New figures have revealed that the two North West wind farms that are owned and operated by renewable energy firm Banks Renewables generated enough electricity last year to meet the annual power needs of more than 16,700 homes.
The Armistead scheme, which sits to the east of the M6 between junctions 36 and 37, and the Heysham South wind farm generated more than 52,000 MWh of power between them during 2019, and by doing so, displaced around 13,150 tonnes of carbon dioxide from the electricity supply network.
The family-owned firm is now planning to deploy further renewable energy technologies at sites across northern England with new projects which it hopes to be able to progress in the coming months.
The six-turbine Armistead wind farm led the way by generating 30,000 MWh during 2019, while the three-turbine Heysham South scheme produced 22,200 MWh in the same 12 months.
The two wind farms also generated around £24,000 between them for their respective community benefits funds during 2019, which each provide financial support for capital projects being undertaken by groups and good causes in their respective local communities.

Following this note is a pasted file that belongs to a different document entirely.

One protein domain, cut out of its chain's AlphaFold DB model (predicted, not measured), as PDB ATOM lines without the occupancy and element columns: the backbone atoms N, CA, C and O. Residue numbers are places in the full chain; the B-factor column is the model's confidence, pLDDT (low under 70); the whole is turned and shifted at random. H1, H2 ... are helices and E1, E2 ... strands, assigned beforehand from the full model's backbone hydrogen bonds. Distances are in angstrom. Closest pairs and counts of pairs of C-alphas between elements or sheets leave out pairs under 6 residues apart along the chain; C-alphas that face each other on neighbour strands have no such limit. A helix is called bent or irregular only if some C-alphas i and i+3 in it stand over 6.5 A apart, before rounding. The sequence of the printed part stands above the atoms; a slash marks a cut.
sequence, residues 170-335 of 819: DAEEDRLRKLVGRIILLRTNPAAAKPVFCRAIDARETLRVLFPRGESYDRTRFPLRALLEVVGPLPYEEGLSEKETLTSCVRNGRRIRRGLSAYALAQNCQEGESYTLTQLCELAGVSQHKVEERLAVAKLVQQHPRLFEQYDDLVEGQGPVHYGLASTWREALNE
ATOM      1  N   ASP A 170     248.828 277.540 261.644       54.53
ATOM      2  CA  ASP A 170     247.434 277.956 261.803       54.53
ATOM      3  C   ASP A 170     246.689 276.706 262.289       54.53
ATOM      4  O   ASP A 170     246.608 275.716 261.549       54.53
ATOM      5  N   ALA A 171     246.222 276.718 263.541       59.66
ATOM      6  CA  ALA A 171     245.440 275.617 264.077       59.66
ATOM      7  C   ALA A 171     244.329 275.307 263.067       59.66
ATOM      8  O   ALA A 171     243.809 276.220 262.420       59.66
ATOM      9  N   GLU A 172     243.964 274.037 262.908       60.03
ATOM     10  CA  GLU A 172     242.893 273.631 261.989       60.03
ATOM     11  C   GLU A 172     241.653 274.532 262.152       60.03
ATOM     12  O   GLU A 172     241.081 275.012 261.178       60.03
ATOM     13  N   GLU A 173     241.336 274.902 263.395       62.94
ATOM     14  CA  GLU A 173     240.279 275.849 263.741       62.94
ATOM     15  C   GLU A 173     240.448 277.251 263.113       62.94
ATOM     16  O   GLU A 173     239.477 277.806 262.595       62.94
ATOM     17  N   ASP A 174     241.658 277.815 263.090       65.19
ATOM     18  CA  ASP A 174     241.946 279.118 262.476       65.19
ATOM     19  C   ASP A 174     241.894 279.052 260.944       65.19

Banks Renewables is one of the leading owner/operators in the UK’s onshore wind sector and has a total of eight operational sites across northern England, with a further two in Scotland and plans for more to follow.
Richard Dunkley, managing director at Banks Renewables, says: “Armistead and Heysham South have been performing well for many years and continue to not only generate substantial amounts of clean green electricity, but also tangible financial benefits for the communities in which they’re based.
“We’re currently working on a number of innovative renewable energy projects, including solar energy and battery storage schemes, which will further increase our contribution towards the UK’s ‘net zero’ goals and look forward to working with local communities and authorities as we bring them forward.
“Using the widest possible range of renewable energy generation technologies will allow the UK to decarbonise its power supply and achieve its climate change targets more quickly, while also benefiting British consumers through lower energy prices, and we think there’s a lot more to be done to make this happen.”